Tuesday, September 25, 2007

Food and grammar. Sorry.



It may be hard to believe, but I got tired of absolutely fresh crusty white bread, so felt compelled to make up this mess of kasha, or buckwheat groats as some people call them with fried onions and shallots (does anything smell better?)plus a couple of fried eggs, some peppers cut up...I so like the ones here, they are long and thin and the not nearly as meaty as the N. American ones, but they have such a lovely punchy flavour and the cupboard smells glorious when I open it, plus tomatoes from a garden! They grew in the GROUND! I had to wash DIRT off them. Boy do they taste good.

That was lunch.

The other thing that I discovered today is that past simple in English isn't. That is it isn't simple.

I walked seems straight forward, but all those regular past participles? Some of them we pronounce 'ed', some like a 't' for instance walked, and some like just a 'd'. Then there is using them. I walked to the store. A positive statement, but what if that is not what happened? I didn't walk to the store. An entire auxiliary verb appears, in the past and the main verb goes back into it's basic present form.

A question...Did I walk to the store? Auxiliary verb in past, changed word order, then the verb in normal mode. Yes, I did..Where the heck did that verb go anyway?

Then you have 'to be' like we never use that...I was, you were, he was she was etc...and in the negative? I wasn't. Question...Was I? Where did that auxiliary verb go and WHY?

Then finally, you've got to love this...Did I do that? No I didn't, you did that. Would that the the auxiliary or the main verb. How can you have an auxiliary that is the same as the main verb anyway. It just isn't FAIR.

Poor things.

Poor you for having to read all that. Sorry. The test is tomorrow, maybe I will stop harping on about grammatical forms after that.

Wish me luck. (Not Basic 1....PLEASE)

6 comments:

Beth said...

Good luck on your test. The grammar confuses the hell out of me but you sound like you know what's up.

That lunch you prepared looks like something that would be served in a fancy restaurant! Yummy.

Helen said...

I've always been glad I didn't have to learn English (much). Have you come across the spelling ones? The rough coated ploughman walked coughing and hiccoughing through the streets of Scarborough (though being a Brit and knowing that hiccoughing is an old spelling for hiccupping and Scarborough is pronounced scarbora helps. Then there are the ones you can't write. He is sowing. She is sewing. They are both so/ewing. Gotta love it really - so bizarre.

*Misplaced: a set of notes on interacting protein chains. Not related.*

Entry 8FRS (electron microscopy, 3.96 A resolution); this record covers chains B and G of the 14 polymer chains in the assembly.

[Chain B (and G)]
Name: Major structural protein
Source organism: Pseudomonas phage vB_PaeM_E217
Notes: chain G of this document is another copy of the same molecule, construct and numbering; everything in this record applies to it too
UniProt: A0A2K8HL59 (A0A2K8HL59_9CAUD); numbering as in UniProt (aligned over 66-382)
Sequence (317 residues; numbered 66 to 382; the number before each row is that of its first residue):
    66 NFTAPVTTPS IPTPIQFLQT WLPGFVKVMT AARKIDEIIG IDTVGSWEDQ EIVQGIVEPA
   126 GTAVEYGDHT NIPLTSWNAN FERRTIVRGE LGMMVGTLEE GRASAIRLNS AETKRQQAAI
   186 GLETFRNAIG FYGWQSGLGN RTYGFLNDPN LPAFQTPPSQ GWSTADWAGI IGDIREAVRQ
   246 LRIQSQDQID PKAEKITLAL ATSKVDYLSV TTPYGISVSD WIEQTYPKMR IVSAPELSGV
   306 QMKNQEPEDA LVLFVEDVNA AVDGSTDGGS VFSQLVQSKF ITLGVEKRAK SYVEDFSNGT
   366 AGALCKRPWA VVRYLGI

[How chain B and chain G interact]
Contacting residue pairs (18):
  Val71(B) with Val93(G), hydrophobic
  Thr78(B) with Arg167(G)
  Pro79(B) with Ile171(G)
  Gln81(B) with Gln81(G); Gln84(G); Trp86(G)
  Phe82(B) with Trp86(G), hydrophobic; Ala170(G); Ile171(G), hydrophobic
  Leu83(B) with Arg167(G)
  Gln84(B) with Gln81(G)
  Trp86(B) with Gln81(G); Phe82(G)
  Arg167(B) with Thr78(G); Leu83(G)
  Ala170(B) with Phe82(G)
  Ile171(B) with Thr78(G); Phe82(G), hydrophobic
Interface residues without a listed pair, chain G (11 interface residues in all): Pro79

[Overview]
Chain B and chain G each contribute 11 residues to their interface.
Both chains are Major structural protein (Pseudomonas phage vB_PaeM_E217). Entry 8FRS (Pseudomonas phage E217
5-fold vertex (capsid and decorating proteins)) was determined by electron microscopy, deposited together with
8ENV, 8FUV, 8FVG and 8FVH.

Anonymous said...

That photo of your lunch made my mouth water something terrible.
Yes, real down to earth tomaotes are one of the wonders of the rural world that we N.American urbanites appreciate a whole lot more than country folks will ever believe.At least my rural friends in the back and beyond of Latvia think I'm putting them on when I rave about the taste of their salads and eggs and freshly dug potatoes etc. etc.
Here I go again, something sounds like the refrain from "the king and I" I suspect.
Here they get summer fruit from the Black Sea area and that's a class of its own - tastes even fruitier and juicier than the ones in southern France or Italy, if you can believe it.
But the market women are really smart cookies - cut off pieces and feed all the tourists who consequently go "ape".Then the mad touries gullibly buy far more than they can eat at one go, the women make a packet, as very few of the touries pay attention to the price or weight(even Imants fell for this one), and everyone goes home happy as clams!Cau!

Beth said...

here's luck coming at you!!!

and I'll be right over for supper...or lunch..or whatever...cuz that looks YUMMY!

I love tomatoes that have actual dirt on them!!!!

Trish said...

That is way WAY too much grammar for me...

Good luck!

oreneta said...

Beth: I hate to break it to you, but grammar confuses me rather too...I think that is why I keep being so amazed by it when I understand something.

Helen: It is the final revenge of the Anglo-Saxons against those French interlopers in 1066 or whenever.

GM: It is true, I am not sure they appreciate the quality of the veg the way we do as they are used to it. Then again they are pretty die hard foodies around here.

Beth: Thanks for the luck, have you ever grown your own tomatoes? I always wanted to try and grow some of those heirloom varieties, I figure some of them must taste pretty darned good.

Trish: Thanks again, and sorry about all the grammar. It is complicated stuff isn't it.